Learn more about tax loans

Tax filing
Debt and borrowing
Financial tips

In September or October every year, the employed population will receive a white envelope from the Inland Revenue Department, containing a salary tax bill with payment details to be settled in the upcoming January. During this time, banks and finance companies begin marketing their tax loans. In recent years, the tax loan market has been bustling with activity. Many banks and finance companies aggressively push their tax loan products to vie for bigger market share.

Interest rate may not be as enticing as advertised

When it comes to tax loans, most people would first associate them with low interest rates because many tax loan commercials highlight so. Tax loans are often promoted offering at an annualised percentage rate, which can be as low as 1.5%, or even with "zero interest". While it is true that interest rates for tax loans are much lower than other personal loans and credit cards, they may not be quite as low as advertised.

The lowest interest rates that are heavily promoted in commercials usually only applies to large loan amounts (e.g. more than $800,000). A higher interest rate is usually imposed on smaller sums. For example, a 4%-5% annual interest rate may be charged for a tax loan of $50,000 to be repaid over 12 months.

Besides, the advertised attractive low interest rates may just be applicable for the first few months to draw the attention of customers. If a higher interest rate is applied during the latter part of the loan period, the effective interest rate of the whole term may not be such a good deal after all. Furthermore, "zero interest" loans may charge a handling fee in place of an interest. In other words, "zero interest" does not mean no cost for the loan.

Gifts and rebates may look tempting, but you are actually paying for them. To receive a gift or a rebate, borrowers may be required to meet certain conditions, e.g. apply for a bigger loan amount which means that you will be paying more interest.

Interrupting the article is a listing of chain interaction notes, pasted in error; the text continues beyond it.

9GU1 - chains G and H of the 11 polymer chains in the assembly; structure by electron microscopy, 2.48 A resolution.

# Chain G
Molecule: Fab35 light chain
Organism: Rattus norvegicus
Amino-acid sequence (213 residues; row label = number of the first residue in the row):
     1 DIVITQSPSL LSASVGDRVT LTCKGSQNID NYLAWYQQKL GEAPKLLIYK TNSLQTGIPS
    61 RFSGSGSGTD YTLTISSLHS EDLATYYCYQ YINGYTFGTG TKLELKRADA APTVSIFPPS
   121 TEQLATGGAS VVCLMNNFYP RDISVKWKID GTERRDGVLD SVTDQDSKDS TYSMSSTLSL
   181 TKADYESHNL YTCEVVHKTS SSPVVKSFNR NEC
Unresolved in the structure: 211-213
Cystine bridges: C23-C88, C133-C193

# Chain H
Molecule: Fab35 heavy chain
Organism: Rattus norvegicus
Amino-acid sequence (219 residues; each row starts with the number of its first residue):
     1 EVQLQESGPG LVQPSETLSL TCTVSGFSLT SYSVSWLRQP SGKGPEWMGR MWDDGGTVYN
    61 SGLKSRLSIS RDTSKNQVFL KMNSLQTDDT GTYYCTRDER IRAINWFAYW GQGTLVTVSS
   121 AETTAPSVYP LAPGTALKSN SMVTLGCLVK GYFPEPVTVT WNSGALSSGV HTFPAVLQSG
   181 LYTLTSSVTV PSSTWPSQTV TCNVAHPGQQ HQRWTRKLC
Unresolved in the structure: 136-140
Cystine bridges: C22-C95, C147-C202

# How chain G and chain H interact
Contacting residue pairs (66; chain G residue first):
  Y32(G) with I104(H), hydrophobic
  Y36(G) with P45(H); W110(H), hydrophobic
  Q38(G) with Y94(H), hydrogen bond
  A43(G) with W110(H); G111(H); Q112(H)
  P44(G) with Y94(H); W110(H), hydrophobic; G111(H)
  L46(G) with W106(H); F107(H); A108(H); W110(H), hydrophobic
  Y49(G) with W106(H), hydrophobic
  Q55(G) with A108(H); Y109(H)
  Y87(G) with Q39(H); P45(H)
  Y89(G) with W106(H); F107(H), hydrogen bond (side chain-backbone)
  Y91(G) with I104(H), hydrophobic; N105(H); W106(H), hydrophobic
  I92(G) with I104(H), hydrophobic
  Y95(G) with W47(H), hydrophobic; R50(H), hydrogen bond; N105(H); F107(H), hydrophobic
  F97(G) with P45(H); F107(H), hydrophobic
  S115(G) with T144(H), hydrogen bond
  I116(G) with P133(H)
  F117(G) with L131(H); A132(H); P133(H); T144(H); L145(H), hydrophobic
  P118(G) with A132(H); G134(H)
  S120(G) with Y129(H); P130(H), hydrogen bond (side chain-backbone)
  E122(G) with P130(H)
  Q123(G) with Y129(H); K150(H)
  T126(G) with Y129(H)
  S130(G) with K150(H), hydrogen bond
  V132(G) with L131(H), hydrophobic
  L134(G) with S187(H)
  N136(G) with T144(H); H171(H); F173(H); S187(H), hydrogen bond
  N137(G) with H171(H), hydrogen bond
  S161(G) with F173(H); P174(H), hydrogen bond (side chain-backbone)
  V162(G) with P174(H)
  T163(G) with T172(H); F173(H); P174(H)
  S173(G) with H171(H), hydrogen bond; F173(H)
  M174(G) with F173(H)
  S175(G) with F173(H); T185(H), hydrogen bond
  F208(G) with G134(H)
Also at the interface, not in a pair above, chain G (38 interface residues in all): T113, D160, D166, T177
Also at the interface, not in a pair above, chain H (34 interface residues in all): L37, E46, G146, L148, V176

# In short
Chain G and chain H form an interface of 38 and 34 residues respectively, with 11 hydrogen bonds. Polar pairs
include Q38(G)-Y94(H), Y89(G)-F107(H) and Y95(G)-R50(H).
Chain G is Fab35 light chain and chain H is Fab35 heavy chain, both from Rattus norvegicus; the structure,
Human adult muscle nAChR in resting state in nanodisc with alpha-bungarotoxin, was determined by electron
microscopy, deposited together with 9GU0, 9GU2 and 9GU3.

Compare different products with "Annualised Percentage Rate"

Generally, the smaller the loan amount or the longer the repayment period, the higher the interest rate. If you need to apply for a loan to pay your tax, you should check the “Annualised Percentage Rate” (APR) of different loan amounts and repayment periods. An APR is a reference rate which includes the interests and other fees and charges of a loan product expressed as an annualised rate (but does not include charges/interests for late payment and early repayment). The APR facilitates borrowers to compare loan products offered by different banks and finance companies.

Besides, borrowers should keep a clear eye on the monthly repayment amount, take a good look at the actual interest expenses, and assess whether you have the ability to repay the loan. As a general rule, the repayment period of a tax loan should not exceed 12 months, because you will be making your next tax payment same time next year.

Set up a personal goal

Although the interest rates for tax loans are lower, you can avoid having to take out a loan with early planning and preparation. If you need to apply for a tax loan this year, do set up a goal now and make plans to pay tax without borrowing money next year. You can assume that you will pay a similar tax amount same time next year and use this figure as your savings target. For a more accurate number, use the Inland Revenue Department's tax calculator to compute how much you will be paying. Learn more from Savings made easy with five simple tips. You can also make use of the Government Tax Reserve Certificates to help you save up.